Connecticut the Latest State to Increase the Statewide Minimum Wage to $15 per Hour

UPDATE: On May 28, 2019, this bill was signed into law.

On May 17, 2019, Connecticut lawmakers passed House Bill 5004, “An Act Increasing the Minimum Fair Wage,” which raises the state’s minimum wage, in increments, to $15 per hour by 2023.  Governor Ned Lamont has pledged to sign the bill. 

The current minimum wage is $10.10 per hour. Below is a summary of the minimum wage increases mandated by House Bill 5004:


Minimum Wage

October 1, 2019


September 1, 2020


August 1, 2021


July 1, 2022


June 1, 2023


Beginning on January 1, 2024, and every January 1 thereafter, the minimum wage will be adjusted by the percentage change in the Employment Cost Index for all civilian workers’ salaries and wages, over the 12-month period ending on June 30 of the preceding year, as calculated by the United States Department of Labor.

This legislation also requires the Labor Commissioner to make recommendations in writing to the governor on “whether any scheduled minimum wage increases should be suspended after two consecutive quarters of negative growth in the state’s real gross domestic product” as reported by the Bureau of Economic Analysis of the United States Department of Commerce.1 The governor can then make his own recommendation to the legislature as to whether the minimum wage increases should be suspended.

Tip Credit

House Bill 5004 does not change the ability of employers in the hotel and restaurant industry to take a tip credit toward the minimum wage.  The tip credit allows these employers to pay their employees less than the minimum wage (the “employer share”) as long as the employees’ tips bring their hourly wage up to at least the minimum wage.  The employer share for bartenders is currently $8.23 per hour; the employer share for hotel and restaurant staff other than bartenders is currently $6.38 per hour. The legislation maintains these levels but also “requires the tip credit’s value to correspondingly increase to make up the difference between the employer’s share and the bill’s minimum wage increases. Thus, it allows employers to count these employees’ tips towards the difference between the employer’s share and the increasing minimum wage, as long as the tips make up the difference.”2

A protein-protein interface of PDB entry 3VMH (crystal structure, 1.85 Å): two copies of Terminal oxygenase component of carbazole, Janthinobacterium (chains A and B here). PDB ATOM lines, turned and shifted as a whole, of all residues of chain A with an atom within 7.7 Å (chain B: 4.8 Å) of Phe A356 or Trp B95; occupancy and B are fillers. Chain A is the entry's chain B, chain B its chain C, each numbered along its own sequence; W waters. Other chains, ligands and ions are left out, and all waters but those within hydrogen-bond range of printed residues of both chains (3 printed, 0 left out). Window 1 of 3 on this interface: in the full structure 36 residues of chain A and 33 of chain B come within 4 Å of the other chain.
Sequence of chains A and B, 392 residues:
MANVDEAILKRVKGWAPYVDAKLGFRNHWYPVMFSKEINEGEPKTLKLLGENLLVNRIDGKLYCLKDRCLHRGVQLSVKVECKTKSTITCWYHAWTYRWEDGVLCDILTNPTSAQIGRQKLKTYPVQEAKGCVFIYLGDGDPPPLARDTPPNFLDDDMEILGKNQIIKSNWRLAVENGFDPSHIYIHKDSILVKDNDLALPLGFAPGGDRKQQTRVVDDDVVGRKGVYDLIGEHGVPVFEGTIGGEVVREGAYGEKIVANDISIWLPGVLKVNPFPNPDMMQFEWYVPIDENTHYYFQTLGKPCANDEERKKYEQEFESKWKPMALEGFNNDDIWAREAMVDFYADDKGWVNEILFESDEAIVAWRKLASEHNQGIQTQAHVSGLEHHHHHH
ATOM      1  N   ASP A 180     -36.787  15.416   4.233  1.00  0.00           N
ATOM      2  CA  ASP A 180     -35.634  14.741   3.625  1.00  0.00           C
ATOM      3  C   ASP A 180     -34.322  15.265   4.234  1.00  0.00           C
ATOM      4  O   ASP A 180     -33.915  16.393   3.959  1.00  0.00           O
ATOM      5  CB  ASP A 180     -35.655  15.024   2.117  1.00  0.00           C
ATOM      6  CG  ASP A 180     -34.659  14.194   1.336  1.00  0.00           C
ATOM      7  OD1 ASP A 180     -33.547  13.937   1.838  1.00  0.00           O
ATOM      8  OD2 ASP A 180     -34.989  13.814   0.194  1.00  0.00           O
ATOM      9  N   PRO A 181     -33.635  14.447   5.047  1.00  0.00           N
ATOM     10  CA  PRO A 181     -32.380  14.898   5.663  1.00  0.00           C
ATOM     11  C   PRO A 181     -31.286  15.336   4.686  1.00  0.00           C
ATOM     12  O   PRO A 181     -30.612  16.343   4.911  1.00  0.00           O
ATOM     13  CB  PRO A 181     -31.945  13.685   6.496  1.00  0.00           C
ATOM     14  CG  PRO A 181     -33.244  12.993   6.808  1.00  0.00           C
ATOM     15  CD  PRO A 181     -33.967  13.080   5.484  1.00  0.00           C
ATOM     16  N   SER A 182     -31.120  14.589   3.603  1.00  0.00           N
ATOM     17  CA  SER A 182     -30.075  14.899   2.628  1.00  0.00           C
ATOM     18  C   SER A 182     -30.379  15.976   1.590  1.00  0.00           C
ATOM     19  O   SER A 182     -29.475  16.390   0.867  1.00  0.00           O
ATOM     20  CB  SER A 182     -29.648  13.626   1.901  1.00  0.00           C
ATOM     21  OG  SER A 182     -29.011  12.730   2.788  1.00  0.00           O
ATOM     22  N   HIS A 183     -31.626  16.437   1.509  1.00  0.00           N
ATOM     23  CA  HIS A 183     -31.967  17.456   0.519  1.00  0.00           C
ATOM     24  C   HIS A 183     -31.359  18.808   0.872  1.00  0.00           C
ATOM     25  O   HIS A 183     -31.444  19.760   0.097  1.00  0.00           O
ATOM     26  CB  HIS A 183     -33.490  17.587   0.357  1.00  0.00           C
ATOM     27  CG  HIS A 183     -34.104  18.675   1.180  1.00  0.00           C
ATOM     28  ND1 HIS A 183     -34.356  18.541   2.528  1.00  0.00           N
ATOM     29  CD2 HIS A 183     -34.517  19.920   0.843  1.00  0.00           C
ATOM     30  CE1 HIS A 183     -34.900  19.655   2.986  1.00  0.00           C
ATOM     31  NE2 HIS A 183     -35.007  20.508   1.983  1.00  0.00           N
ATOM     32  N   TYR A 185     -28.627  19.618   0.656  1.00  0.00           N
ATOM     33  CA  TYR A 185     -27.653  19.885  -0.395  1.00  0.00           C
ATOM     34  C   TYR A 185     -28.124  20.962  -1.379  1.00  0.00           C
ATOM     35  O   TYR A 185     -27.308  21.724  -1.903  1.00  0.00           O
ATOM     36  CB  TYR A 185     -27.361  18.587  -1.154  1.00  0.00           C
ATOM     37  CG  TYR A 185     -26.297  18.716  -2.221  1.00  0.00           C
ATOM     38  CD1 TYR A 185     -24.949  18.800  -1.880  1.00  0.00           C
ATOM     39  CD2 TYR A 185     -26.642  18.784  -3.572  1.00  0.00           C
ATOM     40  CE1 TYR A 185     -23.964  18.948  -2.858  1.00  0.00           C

Training Wage

Currently, Connecticut law allows employers to pay beginners, learners and employees under the age of 18 (excluding emancipated minors) at least 85% of the minimum wage for the first 200 hours of their employment.  This bill eliminates the exception for beginners and learners so that now the training wage will apply only to employees under the age of 18 (excluding emancipated minors) as described further below.  All employees 18 years of age or older, including beginners and learners, would be paid the full minimum wage.

When the training wage is payable, this bill mandates that it be the greater of $10.10 or 85% of the minimum wage.  The current training wage is $8.59 (85% of $10.10).  Below is a summary of the training wage based on the increases to the minimum wage mandated under this bill:


Regular Minimum Wage

October 1, 2019


September 1, 2020


August 1, 2021


July 1, 2022


June 1, 2023


This bill shortens the duration of time during which the training wage may be paid.  The bill allows for employers to pay the training wage to employees under the age 18 for the first 90 days of their employment, rather than the first 200 hours.  After 90 days, the employee has to be paid at least the full minimum wage.3

Beginning on October 1, 2020, this bill makes it illegal for an employer to take actions “to displace an employee, including, but not limited to, a partial displacement of an employee, such as reducing the employee's hours, wages or employment benefits, for purposes of hiring persons under the age of eighteen years at a rate below the minimum fair wage.”4  If the Labor Commissioner determines that a violation has occurred, he must “suspend the employer’s right to pay the reduced rate for employees for a period of time specified in regulations.”5  Because the current regulations do not include this penalty, the Labor Commission will likely have to adopt regulations to implement this provision.


Connecticut is now poised to be the seventh state to increase its minimum wage to $15 per hour.6 This is the first bill passed in Connecticut in what is expected to be an active session for labor and employment-related bills.  We are closely monitoring the legislative session and will publish additional information if notable labor and employment bills are enacted.  Please stay tuned for additional developments.

See Footnotes

1 See HB 5004, File No, 870 at p. 13.

2 See HB 5004, File No, 870 at p. 12.

3 Id. at 16.

4 Id at 5.

5 Id. at 5-6.

6 The other states are Maryland, California, Illinois, New Jersey, New York, and Massachusetts.

Information contained in this publication is intended for informational purposes only and does not constitute legal advice or opinion, nor is it a substitute for the professional judgment of an attorney.